Houston may be the official host city of Super Bowl LI, but The Woodlands is making its own plans to benefit from the more than 1 million attendees who will converge on the Greater Houston area next year.
About 1.1 million people attended this year’s events in San Francisco, and Houston Mayor Sylvester Turner said he expects the same, if not more, to attend the event in Houston in 2017.
The Super Bowl Host Committee is in active discussions with nearby cities to determine what types of events they can host and what the economic benefits will be, said Hasting Stewart, the committee’s executive vice president of public affairs. The host committee wants to engage neighboring communities to help showcase the city’s overlooked qualities.
“One thing we’re excited about is showcasing there’s a lot that’s changed in Houston since it hosted the game in 2004,” Stewart said. “We’re a growing, innovative, culturally diverse and exciting city. We’re more than just an energy town.”
The Woodlands is still determining how to showcase its best attributes as the event draws closer.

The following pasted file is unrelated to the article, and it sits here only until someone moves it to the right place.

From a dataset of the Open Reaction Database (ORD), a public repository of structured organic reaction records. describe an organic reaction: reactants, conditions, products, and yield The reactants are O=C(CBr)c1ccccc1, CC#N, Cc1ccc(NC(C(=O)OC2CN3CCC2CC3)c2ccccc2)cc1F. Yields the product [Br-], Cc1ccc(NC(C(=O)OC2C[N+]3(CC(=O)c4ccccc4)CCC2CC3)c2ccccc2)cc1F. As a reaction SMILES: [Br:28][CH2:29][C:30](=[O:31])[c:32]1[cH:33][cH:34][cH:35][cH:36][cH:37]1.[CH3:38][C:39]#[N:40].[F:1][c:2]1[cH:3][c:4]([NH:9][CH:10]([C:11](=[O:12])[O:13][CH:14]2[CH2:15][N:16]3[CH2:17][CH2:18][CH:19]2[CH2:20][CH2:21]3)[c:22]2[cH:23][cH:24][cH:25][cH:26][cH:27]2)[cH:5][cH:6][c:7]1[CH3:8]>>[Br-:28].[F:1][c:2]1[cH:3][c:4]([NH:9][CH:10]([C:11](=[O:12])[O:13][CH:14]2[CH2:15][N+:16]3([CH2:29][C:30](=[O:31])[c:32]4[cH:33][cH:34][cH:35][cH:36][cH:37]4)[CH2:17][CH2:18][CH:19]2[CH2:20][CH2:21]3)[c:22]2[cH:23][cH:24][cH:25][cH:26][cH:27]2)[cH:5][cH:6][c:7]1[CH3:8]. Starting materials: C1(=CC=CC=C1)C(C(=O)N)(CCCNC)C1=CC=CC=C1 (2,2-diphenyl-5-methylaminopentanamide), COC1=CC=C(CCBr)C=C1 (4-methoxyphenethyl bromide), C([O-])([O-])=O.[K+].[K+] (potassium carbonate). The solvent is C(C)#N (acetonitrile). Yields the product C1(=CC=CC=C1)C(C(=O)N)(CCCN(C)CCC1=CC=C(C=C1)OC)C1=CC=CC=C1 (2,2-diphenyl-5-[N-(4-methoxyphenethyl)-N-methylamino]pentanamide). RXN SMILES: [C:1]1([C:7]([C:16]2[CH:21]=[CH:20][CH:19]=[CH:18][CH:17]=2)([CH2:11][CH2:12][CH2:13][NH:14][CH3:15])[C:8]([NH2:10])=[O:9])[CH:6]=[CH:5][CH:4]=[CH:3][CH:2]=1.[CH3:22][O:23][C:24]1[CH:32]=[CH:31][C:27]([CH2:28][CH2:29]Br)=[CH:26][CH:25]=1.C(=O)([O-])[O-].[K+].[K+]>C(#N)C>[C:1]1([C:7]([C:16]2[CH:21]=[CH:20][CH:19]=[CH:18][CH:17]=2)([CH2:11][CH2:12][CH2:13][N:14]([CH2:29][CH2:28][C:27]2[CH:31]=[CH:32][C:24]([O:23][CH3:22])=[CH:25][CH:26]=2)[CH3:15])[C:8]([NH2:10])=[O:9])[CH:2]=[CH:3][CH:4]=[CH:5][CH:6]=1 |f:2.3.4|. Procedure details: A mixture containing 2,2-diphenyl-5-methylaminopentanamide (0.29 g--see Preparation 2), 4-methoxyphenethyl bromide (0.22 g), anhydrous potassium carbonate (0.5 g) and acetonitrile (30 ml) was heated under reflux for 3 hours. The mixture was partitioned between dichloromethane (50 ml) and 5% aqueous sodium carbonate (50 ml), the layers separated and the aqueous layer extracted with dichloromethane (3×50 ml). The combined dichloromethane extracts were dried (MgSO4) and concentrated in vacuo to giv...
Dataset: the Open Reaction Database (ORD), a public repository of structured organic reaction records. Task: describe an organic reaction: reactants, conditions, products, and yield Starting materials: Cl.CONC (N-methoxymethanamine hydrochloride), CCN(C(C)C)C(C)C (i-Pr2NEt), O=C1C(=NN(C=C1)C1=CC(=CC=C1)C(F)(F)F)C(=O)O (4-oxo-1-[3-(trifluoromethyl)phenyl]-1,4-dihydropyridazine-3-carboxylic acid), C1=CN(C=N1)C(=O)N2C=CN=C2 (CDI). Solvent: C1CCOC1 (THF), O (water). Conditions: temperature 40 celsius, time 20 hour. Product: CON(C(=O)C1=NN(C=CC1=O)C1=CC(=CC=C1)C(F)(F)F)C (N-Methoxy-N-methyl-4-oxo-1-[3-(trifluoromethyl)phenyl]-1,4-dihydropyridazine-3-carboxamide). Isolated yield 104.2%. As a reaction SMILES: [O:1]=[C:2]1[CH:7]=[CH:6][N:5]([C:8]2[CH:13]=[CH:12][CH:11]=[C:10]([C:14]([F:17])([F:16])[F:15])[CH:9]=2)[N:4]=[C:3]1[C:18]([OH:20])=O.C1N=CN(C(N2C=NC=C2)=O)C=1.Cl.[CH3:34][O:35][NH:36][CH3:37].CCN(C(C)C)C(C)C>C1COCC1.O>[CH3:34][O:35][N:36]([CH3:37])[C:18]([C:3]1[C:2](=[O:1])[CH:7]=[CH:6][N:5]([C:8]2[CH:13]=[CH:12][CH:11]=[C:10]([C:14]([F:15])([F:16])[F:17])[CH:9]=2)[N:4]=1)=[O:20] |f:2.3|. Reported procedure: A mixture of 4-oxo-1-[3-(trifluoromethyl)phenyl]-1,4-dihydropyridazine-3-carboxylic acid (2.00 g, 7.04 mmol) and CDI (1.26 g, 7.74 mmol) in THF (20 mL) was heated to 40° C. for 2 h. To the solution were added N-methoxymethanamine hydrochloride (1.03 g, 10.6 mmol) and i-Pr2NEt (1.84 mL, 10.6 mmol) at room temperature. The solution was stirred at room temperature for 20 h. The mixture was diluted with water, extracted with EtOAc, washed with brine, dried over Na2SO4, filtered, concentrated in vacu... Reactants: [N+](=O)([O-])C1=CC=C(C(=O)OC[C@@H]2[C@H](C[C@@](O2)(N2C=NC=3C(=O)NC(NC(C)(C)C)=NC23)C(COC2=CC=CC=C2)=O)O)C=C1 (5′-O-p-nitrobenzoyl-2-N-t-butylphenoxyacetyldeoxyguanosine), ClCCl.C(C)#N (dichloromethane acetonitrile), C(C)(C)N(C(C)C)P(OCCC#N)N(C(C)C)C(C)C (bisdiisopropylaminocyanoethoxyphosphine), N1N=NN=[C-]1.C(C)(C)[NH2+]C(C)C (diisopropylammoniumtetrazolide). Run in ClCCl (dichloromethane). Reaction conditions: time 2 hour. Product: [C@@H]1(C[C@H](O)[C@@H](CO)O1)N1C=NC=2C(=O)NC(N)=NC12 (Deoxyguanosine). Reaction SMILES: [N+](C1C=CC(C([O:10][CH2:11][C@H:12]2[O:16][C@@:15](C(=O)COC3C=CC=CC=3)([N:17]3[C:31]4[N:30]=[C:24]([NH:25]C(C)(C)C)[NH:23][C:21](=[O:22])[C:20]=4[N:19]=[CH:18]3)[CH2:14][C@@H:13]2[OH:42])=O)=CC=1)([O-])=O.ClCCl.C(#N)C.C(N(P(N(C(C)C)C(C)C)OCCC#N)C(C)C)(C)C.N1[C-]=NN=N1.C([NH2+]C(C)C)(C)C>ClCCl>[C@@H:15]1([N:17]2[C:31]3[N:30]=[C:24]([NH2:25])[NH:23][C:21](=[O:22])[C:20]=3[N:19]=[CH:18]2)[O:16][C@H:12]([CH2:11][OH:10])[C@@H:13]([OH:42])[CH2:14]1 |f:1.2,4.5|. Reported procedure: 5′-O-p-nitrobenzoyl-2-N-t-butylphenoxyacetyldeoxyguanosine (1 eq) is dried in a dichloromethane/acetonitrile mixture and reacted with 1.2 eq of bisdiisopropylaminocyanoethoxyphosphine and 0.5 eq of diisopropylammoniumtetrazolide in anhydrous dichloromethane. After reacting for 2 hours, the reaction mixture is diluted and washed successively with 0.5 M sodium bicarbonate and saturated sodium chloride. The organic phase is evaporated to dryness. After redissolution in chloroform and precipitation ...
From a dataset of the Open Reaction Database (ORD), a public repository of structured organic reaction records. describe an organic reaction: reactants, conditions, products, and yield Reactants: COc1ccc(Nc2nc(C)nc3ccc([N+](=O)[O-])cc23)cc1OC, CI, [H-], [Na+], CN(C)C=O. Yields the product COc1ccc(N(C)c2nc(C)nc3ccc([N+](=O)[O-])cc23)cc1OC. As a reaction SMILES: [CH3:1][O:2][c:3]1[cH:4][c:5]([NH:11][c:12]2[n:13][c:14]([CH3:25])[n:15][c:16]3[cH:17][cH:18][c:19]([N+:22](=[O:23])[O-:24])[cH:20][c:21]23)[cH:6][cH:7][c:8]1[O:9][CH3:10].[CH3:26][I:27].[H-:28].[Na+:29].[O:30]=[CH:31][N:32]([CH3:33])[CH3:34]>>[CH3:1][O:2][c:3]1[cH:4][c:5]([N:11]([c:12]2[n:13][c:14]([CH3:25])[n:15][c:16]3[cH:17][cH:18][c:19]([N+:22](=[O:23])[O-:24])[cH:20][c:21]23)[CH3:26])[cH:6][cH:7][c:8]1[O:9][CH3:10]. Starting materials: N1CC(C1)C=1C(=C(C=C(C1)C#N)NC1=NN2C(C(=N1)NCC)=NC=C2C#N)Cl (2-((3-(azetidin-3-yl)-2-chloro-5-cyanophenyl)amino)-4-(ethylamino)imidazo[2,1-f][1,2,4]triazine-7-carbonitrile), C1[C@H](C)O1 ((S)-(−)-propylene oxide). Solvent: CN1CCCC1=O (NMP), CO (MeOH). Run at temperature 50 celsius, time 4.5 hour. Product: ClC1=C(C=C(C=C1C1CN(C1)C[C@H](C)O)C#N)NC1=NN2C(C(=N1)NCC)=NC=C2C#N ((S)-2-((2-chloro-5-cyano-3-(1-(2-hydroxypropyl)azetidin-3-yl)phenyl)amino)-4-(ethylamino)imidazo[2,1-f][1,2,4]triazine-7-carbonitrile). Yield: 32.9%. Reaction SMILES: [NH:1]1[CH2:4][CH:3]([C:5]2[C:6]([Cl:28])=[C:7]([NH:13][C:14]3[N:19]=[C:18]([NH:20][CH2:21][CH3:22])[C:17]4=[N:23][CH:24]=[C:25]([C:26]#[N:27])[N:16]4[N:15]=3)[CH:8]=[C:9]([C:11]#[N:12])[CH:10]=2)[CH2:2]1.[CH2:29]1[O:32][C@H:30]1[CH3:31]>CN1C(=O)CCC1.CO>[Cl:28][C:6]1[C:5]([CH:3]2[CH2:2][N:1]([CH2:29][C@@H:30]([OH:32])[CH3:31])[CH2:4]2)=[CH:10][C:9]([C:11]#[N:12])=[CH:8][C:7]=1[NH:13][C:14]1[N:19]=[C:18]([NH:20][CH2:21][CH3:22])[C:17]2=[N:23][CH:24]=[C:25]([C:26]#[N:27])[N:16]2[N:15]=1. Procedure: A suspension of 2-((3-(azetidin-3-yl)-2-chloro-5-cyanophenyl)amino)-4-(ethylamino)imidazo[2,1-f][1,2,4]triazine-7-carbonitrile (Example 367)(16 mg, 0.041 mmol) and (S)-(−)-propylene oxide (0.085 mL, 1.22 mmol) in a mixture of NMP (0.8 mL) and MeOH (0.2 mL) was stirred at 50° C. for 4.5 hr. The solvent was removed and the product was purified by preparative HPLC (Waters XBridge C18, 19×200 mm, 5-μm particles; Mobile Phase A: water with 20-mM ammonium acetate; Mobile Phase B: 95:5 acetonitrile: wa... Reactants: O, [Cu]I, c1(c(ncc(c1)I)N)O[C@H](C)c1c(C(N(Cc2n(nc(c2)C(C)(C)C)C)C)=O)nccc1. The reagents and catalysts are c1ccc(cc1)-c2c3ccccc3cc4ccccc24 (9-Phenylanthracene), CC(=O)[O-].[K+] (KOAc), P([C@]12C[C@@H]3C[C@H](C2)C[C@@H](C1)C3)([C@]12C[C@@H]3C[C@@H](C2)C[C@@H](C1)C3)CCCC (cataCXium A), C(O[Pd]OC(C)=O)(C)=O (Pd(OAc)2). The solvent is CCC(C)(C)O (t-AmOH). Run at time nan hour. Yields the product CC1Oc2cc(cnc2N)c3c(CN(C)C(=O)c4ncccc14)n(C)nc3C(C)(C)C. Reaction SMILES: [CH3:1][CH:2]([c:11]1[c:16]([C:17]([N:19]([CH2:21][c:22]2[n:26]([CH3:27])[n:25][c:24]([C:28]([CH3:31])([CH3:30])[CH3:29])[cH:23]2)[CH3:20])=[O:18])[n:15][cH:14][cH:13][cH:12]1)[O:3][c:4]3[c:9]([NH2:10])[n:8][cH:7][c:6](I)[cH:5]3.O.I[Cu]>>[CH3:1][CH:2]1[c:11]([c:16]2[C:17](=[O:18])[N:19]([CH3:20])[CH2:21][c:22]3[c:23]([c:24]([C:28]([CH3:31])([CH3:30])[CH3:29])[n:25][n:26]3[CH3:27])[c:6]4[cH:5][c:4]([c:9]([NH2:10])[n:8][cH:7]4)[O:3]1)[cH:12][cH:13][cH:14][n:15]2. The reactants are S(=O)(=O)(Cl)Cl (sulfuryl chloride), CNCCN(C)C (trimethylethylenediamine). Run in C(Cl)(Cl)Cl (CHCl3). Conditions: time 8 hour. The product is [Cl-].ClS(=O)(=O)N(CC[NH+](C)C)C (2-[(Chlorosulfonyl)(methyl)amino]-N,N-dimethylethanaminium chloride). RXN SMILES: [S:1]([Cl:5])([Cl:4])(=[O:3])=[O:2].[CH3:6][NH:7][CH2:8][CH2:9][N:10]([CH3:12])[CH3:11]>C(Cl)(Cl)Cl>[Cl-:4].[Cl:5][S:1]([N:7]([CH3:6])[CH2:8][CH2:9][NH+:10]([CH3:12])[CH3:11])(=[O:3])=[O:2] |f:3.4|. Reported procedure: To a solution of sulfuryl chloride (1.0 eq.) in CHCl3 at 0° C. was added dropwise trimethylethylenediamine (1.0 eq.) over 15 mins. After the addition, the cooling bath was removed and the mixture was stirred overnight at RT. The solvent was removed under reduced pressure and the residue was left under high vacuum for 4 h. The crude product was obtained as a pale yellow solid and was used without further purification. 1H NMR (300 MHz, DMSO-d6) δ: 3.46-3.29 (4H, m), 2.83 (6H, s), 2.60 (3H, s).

Nick Wolda, president of The Woodlands Convention and Visitors Bureau, cited the city’s more than 2,200 upscale and boutique hotel rooms, over 200 miles of hike and bike paths, The Cynthia Woods Mitchell Pavilion, 11 million square feet of shopping and dining, and golf opportunities as potential attractions for activities and events.
“The Woodlands served as a venue for many events and activities for the last Super Bowl in Houston and would like to do the same in 2017,” Wolda said.
Turner and other city officials met with their counterparts in San Francisco during this year’s Super Bowl to observe and ask questions in preparation for next year. An economic survey will occur over the next several months to determine the impact for Houston, Stewart said.
Stewart highlighted the opening of downtown’s Discovery Green in 2008, the expected completion of the redesigned George R. Brown Convention Center and the planned October completion of the Marriott Marquis in downtown as features that will help enhance the overall experience for game attendees.
Fans will be able to attend a free 10-day festival called Super Bowl Central that will serve as a display for Houston culture, food and businesses, Stewart said.
One of the easiest ways for the city to introduce visitors to the best of Houston will be through the host committee’s volunteer force, Stewart said. Upward of 10,000 volunteers are needed to help guide guests through the airports, hotels and major transit stations.
“We are looking for the best and brightest across Houston to showcase the best of the city and make sure folks visiting have a wonderful experience,” Stewart said.